Most community colleges offer a wide array of programs. Yet, colleges typically provide little guidance to help new students choose a program of study and develop a plan for completing it. While career services and advising are provided to students who seek them out, studies suggest that those who need such services the most are the least likely to take advantage of them.
Youth involved with the justice system face significant challenges.
As community college administrators and faculty know all too well, getting through college takes more than academic preparation. Students often face barriers unrelated to academic skills that may prevent them from completing college. Some of these barriers are obvious and concrete – such as transportation or childcare difficulties. Others are more subtle: students may find the college bureaucracy bewildering, they may have poor time-management skills, or have no sense of when and how to seek help.
This post is the second in a series following the May 29 webinar, “The Use of Individualized Learning Plans (ILPs) to Help Students to be College and Career Ready,” where presenters are responding to questions submitted by participants. The first post in this series is available here.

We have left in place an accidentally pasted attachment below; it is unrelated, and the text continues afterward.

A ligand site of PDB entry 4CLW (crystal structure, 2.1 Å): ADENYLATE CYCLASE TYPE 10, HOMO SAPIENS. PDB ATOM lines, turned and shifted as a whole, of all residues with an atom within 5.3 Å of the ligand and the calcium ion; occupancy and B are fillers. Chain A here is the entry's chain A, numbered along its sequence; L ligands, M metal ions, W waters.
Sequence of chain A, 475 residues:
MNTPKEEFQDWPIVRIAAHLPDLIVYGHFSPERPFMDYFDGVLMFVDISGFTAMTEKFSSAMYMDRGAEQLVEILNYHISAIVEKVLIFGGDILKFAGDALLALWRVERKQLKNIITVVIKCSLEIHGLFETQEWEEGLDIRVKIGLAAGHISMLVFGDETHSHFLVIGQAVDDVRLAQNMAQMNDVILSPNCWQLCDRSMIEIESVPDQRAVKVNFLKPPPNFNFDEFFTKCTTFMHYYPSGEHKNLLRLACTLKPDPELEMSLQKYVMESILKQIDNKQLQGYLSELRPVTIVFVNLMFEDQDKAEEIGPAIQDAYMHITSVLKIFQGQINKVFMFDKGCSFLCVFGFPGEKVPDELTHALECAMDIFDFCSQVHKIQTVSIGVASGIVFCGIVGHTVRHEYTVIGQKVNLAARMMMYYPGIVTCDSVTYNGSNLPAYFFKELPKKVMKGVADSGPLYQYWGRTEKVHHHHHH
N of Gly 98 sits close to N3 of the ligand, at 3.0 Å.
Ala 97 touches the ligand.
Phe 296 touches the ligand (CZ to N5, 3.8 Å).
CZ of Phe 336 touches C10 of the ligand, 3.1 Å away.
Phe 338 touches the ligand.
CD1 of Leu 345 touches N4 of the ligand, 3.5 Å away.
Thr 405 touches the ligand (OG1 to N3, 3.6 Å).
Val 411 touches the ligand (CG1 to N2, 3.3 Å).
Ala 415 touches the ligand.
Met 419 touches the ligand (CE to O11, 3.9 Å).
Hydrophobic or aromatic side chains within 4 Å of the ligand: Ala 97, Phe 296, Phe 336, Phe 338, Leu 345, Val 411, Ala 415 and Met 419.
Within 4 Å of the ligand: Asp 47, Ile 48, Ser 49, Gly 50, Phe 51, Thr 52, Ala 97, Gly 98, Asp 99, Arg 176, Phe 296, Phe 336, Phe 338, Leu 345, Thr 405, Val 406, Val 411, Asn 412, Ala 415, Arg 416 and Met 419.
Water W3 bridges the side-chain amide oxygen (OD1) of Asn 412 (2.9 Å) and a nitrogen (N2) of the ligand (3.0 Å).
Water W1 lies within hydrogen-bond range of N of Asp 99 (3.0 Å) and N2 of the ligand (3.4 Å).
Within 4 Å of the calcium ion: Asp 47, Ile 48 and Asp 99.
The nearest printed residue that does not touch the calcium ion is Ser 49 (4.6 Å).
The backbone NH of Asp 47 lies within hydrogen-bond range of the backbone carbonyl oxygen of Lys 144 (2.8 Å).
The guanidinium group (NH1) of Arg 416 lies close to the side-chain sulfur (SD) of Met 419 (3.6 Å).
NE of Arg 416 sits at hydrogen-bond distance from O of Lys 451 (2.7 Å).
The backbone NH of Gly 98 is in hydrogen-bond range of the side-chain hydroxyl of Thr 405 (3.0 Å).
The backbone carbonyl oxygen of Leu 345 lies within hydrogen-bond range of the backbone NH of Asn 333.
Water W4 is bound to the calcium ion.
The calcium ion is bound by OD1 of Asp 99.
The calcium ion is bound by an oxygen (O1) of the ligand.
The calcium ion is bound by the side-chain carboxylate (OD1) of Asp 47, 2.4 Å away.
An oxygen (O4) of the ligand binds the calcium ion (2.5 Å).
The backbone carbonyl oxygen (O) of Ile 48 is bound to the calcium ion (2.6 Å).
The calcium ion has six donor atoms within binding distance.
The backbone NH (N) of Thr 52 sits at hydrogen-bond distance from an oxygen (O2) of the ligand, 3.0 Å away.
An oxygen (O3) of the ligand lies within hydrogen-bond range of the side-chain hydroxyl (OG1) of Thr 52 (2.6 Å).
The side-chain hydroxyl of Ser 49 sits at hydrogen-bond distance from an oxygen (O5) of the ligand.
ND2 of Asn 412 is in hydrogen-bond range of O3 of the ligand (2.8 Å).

Expanding College Opportunities for High-Achieving, Low Income College Students, a study from Stanford Institute for Economic Policy Research (SIEPR), examined the effect of interventions on the college application and enrollment choices of high-achieving, low income students.
Looking for events that address college and career readiness and success issues? Learn more about some upcoming events below.
On January 14, 2013, the Alliance for Excellent Education hosted The Role of Business Leaders: Expanding Learning Opportunities Through Digital Learning, a Webinar focused on how businesses can assist schools in increasing digital learning opportunities for students. Panelists for the event included Steve Andrews, U.S.
Last month, the 2011 National Indian Education Study (NIES) was released. The NIES is conducted through the National Assessment of Educational Progress (NAEP) and administered to 4th and 8th grade American Indian/Alaska Native (AI/AN) students in order to provide more information about their cultural and educational experiences at school. The results highlighted below are from 10,300 8th graders’ self-reports of how often and to whom they talk to about high school and beyond.
The United States has slipped from being the world leader in 25-to-34 year-olds with post-secondary degrees in the 1980’s to ranking 12th today. There are a number of helpful avenues to prepare students for their journey into and through their postsecondary education, and college access programs are one option that provide services ranging from financial counseling to college visits and test preparation.